Workers with the Afghan Red Crescent Society distribute food.

Workers with the Afghan Red Crescent Society distribute food in Gayan, Afghanistan, on June 24.

Although the Taliban have been eager to coordinate earthquake relief efforts, the group’s reach is limited. Cash-strapped Afghanistan has been thrown into a severe economic crisis, due in part to Western sanctions. Billions of dollars in Afghan funds remain frozen, paralyzing the banking system. The United Nations estimates that almost all Afghans—97 percent—will be living below the poverty line this year. 

That’s a problem for disaster response. The U.N. figures at least $15 million will be needed for the eastern provinces of Paktika and Khost. Funds, like tents, are being hurriedly raised. But aftershocks are ongoing, and fear is widespread.

“The public sector in Afghanistan is nearly entirely reliant on foreign aid, but since August, this money has dried up,” said Samira Sayed-Rahman of the International Rescue Committee. “The biggest impact is on government hospitals and clinics. They don’t have funds to pay staff, lack equipment and medicine, and have faced a massive brain drain. The health sector is collapsing and can’t handle a disaster of this scale.”

Children survey the relief efforts in Afghanistan.
Children survey the relief efforts in Afghanistan.

Children survey the relief efforts underway in Gayan, Afghanistan, on June 24.

More than 1,000 people have been taken to hospitals in Afghan cities like Kabul or Gardez, a provincial hub. Although these clinics remain the best option for injured, quake-struck Afghans, they can quickly become a death sentence if medical supplies and doctors aren’t available. 

Dawood Zakhmi, a 35-year-old man from Gayan, said several members of his extended family had been taken to the hospital. He sat in front of his house, a pile of rubble, his face stern, motionless. He was a husband and a father to an 8-year-old boy, Nasib Rahman; now, he is neither.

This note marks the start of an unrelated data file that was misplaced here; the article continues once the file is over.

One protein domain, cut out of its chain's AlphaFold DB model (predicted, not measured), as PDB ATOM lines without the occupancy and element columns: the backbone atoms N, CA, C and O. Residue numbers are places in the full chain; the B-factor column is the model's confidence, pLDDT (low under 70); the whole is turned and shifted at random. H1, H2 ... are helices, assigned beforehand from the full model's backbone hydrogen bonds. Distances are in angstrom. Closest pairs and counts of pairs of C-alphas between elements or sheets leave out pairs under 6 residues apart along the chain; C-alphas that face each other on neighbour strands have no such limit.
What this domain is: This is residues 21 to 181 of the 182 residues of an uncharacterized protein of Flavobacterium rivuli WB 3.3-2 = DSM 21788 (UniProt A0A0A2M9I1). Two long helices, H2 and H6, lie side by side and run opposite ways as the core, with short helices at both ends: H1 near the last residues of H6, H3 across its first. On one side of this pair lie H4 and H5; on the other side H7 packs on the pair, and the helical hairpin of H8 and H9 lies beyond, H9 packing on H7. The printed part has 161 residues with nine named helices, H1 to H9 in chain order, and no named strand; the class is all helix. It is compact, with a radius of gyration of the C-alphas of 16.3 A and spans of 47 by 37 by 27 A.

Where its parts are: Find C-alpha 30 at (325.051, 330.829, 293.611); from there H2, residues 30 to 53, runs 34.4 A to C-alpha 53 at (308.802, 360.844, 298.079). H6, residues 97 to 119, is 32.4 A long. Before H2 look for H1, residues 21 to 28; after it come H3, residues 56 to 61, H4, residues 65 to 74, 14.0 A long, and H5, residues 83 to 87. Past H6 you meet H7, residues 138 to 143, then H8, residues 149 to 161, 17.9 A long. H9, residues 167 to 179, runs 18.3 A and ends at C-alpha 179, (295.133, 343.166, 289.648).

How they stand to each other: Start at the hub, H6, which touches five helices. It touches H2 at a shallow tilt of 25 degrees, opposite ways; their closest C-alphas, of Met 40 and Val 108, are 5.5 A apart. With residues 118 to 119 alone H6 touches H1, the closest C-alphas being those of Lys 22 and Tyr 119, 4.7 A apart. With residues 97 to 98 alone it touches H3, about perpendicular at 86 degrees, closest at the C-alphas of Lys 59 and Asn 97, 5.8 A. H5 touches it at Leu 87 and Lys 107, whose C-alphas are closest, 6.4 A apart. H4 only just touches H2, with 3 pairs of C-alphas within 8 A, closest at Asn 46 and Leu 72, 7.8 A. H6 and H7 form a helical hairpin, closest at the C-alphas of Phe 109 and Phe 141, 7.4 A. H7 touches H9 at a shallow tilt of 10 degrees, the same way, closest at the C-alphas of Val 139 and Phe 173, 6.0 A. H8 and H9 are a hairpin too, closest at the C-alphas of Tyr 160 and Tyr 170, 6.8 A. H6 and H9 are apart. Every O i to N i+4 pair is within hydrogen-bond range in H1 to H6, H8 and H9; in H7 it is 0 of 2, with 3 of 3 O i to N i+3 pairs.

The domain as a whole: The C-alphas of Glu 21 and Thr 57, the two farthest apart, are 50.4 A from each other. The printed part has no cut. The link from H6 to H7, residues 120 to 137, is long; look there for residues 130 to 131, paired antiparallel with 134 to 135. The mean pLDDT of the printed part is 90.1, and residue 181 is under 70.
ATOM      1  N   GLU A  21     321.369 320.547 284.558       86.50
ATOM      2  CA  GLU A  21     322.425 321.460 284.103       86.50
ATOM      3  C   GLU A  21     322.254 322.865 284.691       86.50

“I wasn’t home when the earthquake struck but got a call from a neighbor shortly after,” he said. Having felt only light tremors in neighboring Urgun district, where he had been working, he couldn’t imagine the extent of the devastation back home, a two-hour drive over a rocky mountain road. 

Dawood Zakhmi
Dawood Zakhmi

Dawood Zakhmi, 35, who lost his wife and son to the earthquake, is seen in Gayan, Afghanistan, on June 24.

“I arrived in the early morning hours and saw my house destroyed,” he remembered. “My neighbors told me to sit down, then told me that my wife and son had died.” He got up and wiped his face with a thin shawl thrown around his shoulders. It’s tough to find words. “I don’t know what to do. He was my only child; the two were my family,” he added.

The Taliban have promised him, and every other earthquake victim, around $1,000 for each death in the family. It will help financially, he said, and he’s thankful. He’ll need to build a new house eventually. 

Zakhmi, still sitting near his house, said Afghanistan has suffered enough. He’s not complaining; it’s the simple truth. His wife and son have since been buried, but moving on will be tough. “I have no more hope for the future,” he said.

Stefanie Glinski is a journalist covering conflicts and crises with a focus on Afghanistan and the wider Middle East. Twitter: @stephglinski